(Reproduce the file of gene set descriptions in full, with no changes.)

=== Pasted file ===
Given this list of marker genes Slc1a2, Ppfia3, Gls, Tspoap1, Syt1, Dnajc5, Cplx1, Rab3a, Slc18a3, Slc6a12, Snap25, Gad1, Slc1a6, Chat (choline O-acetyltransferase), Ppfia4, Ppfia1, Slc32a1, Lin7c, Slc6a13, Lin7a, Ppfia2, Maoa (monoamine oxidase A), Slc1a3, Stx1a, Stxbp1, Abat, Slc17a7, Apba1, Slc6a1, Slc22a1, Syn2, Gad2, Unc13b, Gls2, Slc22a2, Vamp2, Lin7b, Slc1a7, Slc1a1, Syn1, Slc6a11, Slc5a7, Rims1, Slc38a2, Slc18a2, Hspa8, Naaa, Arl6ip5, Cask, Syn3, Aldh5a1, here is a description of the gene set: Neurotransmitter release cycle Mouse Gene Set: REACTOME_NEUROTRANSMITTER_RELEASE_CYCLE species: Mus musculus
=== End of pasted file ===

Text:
Given this list of marker genes Slc1a2, Ppfia3, Gls, Tspoap1, Syt1, Dnajc5, Cplx1, Rab3a, Slc18a3, Slc6a12, Snap25, Gad1, Slc1a6, Chat (choline O-acetyltransferase), Ppfia4, Ppfia1, Slc32a1, Lin7c, Slc6a13, Lin7a, Ppfia2, Maoa (monoamine oxidase A), Slc1a3, Stx1a, Stxbp1, Abat, Slc17a7, Apba1, Slc6a1, Slc22a1, Syn2, Gad2, Unc13b, Gls2, Slc22a2, Vamp2, Lin7b, Slc1a7, Slc1a1, Syn1, Slc6a11, Slc5a7, Rims1, Slc38a2, Slc18a2, Hspa8, Naaa, Arl6ip5, Cask, Syn3, Aldh5a1, here is a description of the gene set: Neurotransmitter release cycle Mouse Gene Set: REACTOME_NEUROTRANSMITTER_RELEASE_CYCLE species: Mus musculus